It is easy to believe a moral obligation like “I should not murder” is beneficial for evolution. Someone claiming that “moral obligations would not be beneficial to evolution” would point to actions like adultery, rape, theft, or to actions done in secret (that would not affect a society’s acceptance of an individual). The variety of moral obligations someone can experience (or contrive for an argument), I think, does not make it so easily demonstrated to be false.

    The Lewis quote you provide does not seem to be contradicted here. Whether stemming from the brain or from somewhere else, of course it is true that the two feelings Lewis described are different. I think he is trying to give an example to help explain his definition of “moral law,” and in that instance is not making a claim about its source.

    Did you intend to say “someone *should* have” recommended Lewis research unconscious drives? (It struck me as ironic.) I’m sure if available he would have researched them; he is certainly not anti-evolution.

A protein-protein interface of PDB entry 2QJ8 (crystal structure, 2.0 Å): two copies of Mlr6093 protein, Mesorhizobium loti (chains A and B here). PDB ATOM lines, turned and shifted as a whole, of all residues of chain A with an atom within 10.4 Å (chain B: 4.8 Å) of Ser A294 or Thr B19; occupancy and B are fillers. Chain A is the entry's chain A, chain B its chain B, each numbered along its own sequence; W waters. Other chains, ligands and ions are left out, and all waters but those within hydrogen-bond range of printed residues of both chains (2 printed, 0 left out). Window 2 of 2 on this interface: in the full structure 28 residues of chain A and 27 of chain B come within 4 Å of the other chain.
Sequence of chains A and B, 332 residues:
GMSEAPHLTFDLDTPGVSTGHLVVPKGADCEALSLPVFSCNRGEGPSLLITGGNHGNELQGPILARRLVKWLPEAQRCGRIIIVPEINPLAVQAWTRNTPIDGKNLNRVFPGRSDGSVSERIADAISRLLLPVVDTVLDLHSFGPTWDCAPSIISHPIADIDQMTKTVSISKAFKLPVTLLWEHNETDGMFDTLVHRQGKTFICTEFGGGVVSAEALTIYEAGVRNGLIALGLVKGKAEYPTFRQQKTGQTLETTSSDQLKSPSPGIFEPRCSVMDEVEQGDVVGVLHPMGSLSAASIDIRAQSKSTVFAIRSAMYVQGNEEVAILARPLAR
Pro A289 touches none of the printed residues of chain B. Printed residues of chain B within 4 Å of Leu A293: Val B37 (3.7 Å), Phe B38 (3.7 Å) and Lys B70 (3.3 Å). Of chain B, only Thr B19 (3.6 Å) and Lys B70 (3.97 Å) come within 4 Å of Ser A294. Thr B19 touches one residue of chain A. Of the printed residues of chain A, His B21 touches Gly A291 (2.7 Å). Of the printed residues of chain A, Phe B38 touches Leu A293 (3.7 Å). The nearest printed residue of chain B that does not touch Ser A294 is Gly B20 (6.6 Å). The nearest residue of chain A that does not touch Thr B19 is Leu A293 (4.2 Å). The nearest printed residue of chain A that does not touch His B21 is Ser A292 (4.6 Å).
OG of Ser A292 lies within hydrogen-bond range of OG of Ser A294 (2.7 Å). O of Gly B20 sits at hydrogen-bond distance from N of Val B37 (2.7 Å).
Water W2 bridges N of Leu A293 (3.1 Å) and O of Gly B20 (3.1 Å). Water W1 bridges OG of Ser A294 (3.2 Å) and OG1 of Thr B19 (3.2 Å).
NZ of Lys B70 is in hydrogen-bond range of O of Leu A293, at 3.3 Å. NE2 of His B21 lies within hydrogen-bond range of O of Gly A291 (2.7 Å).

• Thank you for your reply, and for your great questions (on an article I wrote nearly two years ago, no less).

      That first linked article is really only linked as part of the introductory material—being an example of work being done on this and related topics from the scientific side, and nothing more. I never considered it crucial to the case above. But upon re-reading the linked article, I would say that I disagree with some of Platt’s interpretations of the data. I see no reason that humanity’s more extreme sort of altruistic behavior can not be adequately explained by selection for group survival. As I said in my response to a prior comment, “we would and do experience drives which are a result of being naturally selected for group survival at the same time as drives which are a result of being naturally selected for individual survival.” And it is moot for Platt to question the survival-efficacy of the former drives (due to their relative rarity when compared to the latter drives) when you consider the nearly-unparalleled success of humanity as a species.

      When it comes to the quote from Mere Christianity, there is subtext that I apparently assumed readers would possess (a definite mistake on my part—I can’t for the life of me imagine why I would think most or even an appreciable number of readers would already be well-acquainted with the book in question; it was a big seller in its day, but it’s nowhere near as popular anymore). I may later edit the article to make the subtext explicit. That subtext is this: Lewis does not only say that those two types are distinct, but that because they are distinct they therefore have distinct origins. That is the claim I am contradicting.